Karsh Kale :: Broken English
Let's face it: no one likes to be pigeonholed. More and more, people are equally capable of losing their shit grinding to hip hop, rocking to pop-glossed dance beats, or crushing each other's ribs at a rock show. People are shedding off their desires to be branded to one scene or another - lest they become just another face in the hipster handbook. So many "scenes" are getting saturated and going out of style: the fashions are old, the people are homogenizing, and worst of all, musicians are running out of sounds to recycle: restyled 60s pop, cleaned-up 80s dance and covers of dated hit singles are sounding suspiciously familiar, and people are tired of chewing on the same stale gum.
And frankly, reading music reviews about a new artist or album that sounds like singer A mashed with band B with the sensibilities of group C don't excite me anymore. A discussion of a truly novel work should sputter from a lack of easy descriptive jargon, for lack of an easy comparison point.
Hear me sputter.
Since the release of Karsh Kale's 2001 debut Realize and 2003's Liberation, the producer-musician-DJ-tabla player-percussionist-remix artist has been a kind of Pied Piper for the hungry revelers of the Asian Massive scene. But Kale's latest offering, Broken English, plays the pipe to a greater audience, and maps new sonic itineraries for the cultural vagabond. Dual-language vocals, a healthy dose of pop structuring, and a wandering into hip hop and rock 'n' roll territories are the evolutionary traits of Broken English (Kale's third full-length release) that set it apart from its predecessors.
The forward-thinking attraction of the songs on Broken English is that they would be equally at home at a dive party packed with rockers and hippies as a super-club teeming with hip hop and drum 'n' bass heads. The album's swaggering opening track, "Manifest," parcels rapping from MC Napoleon together with dhol programming and classical Hindi vocals from Vishal Vaid, one of Kale's immensely talented, longtime collaborators. It is a startling but confident choice for an opener; as the only hip hop track, it would have stood out oddly anywhere else on the album.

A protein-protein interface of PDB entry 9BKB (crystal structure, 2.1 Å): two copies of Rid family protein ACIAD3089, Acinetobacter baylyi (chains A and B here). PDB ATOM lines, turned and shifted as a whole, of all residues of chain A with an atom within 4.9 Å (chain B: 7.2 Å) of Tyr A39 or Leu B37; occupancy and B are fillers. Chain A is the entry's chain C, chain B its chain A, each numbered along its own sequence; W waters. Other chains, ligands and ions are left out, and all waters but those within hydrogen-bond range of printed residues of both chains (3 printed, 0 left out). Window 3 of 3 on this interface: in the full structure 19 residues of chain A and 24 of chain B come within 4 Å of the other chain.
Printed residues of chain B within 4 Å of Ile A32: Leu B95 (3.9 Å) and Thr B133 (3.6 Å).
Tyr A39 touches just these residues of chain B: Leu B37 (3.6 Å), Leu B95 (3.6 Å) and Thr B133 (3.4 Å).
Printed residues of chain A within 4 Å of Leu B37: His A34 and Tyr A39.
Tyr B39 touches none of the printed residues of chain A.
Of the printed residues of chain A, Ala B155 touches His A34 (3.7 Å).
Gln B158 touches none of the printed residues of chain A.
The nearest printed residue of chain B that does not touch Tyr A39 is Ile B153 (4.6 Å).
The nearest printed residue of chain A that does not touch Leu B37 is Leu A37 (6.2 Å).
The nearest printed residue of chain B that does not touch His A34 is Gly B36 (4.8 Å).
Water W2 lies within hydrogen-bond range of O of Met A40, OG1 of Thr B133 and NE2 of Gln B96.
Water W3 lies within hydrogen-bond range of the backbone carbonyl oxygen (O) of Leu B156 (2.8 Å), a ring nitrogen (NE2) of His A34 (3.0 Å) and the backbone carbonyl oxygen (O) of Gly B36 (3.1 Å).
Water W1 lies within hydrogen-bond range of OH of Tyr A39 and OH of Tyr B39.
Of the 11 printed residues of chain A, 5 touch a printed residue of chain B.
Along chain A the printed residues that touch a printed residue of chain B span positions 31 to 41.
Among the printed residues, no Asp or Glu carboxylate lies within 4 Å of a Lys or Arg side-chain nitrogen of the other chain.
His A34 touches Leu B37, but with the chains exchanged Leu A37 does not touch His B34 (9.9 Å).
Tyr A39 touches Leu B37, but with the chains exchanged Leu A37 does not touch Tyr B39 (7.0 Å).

Another unexpected creation is the awesome, female-voiced "Free Fall." Shot with glam-pop vocals from Trixie Reiss (Crystal Method) and draped with wistful bansuri and sweet vocals from Sabiha Khan, it's a track that will be equally at home on dance floors of any ilk. Meanwhile, the stunning rock epic "Dancing at Sunset" marries heavy beats with otherworldly strings from Mumbai Cinematic Strings, as newcomer Todd Michaelsen's angelic, expansive vocals soar throughout like a soulful instrument. The softer, lo-fi "City Lights" achieves a powerful synthesis between sitar and guitar as gentle rhythms and searching vocals from Michaelsen (and Kale himself) lead the track with entirely English vocals.
The skillful use of dual-language vocals throughout the record reflects a culturally criss-crossed generation, but also creates composite sense of identity. "Beautiful" juxtaposes hushed, lush English vocals from Sophie Mitchalitsianos (Sparklehorse) with vivid Hindi vocals amidst a backdrop of skittering beats and aching, lucid bansuri. The track also includes a vocal sample from the MIDIval PunditZ track "Dark Age." "Louder than Bombs" brews with dark electronic undertones as Vaid's and Michaelsen's vocals are tightly woven into a sonic protest against the unjustified madness of war. The mood of the album flips to lightness on the hopelessly gorgeous "Innocence and Power," as piano notes and Dierdre Dubois' (Ekova) pure vocals swim with Kale's broken beats and Vaid's tender vocals.
By using modern incarnations of classical elements, such as dhol programming, electric santoor, and effected ethnic vocals, Kale packs both cultural emotion and underground energy into his music. On the groovy "New Born Star," Kale's electric santoor and tabla playing is swarmed with mean, driving drum programming as tendrils of vocals vaporize out of the mix, resulting in a lilting but heavy track that nods back to the old school. The album tones down and waxes thoughtful with the electronic-raag hybrid ballad, "Drive," and Kale's masterful tabla playing is showcased on "Hole in the Sky" and the elegant "Some Things are OK." Reflecting the richness of the artists' classical training, the latter track's fertile soundscapes and layered vocals unify into a sumptuous, timeless ballad; Vaid's vocals in particular reflect a honed maturity.
Broken English is an addictive amalgam of influences present, past, and future: resulting in a work that is as timeless as it is groundbreaking. The album closes with the pulsating "Rise Up," where imposing beats make mutiny together with multi-cultured vocals into a symphonic soundtrack which-like the album itself-resists categorization. So when Kale was asked to do just that: categorize this sound, he had to coin a wholly new term (as is his habit) for this very American movement: "rocktronic organica"- try finding that pigeonhole in the annals of Wikipedia.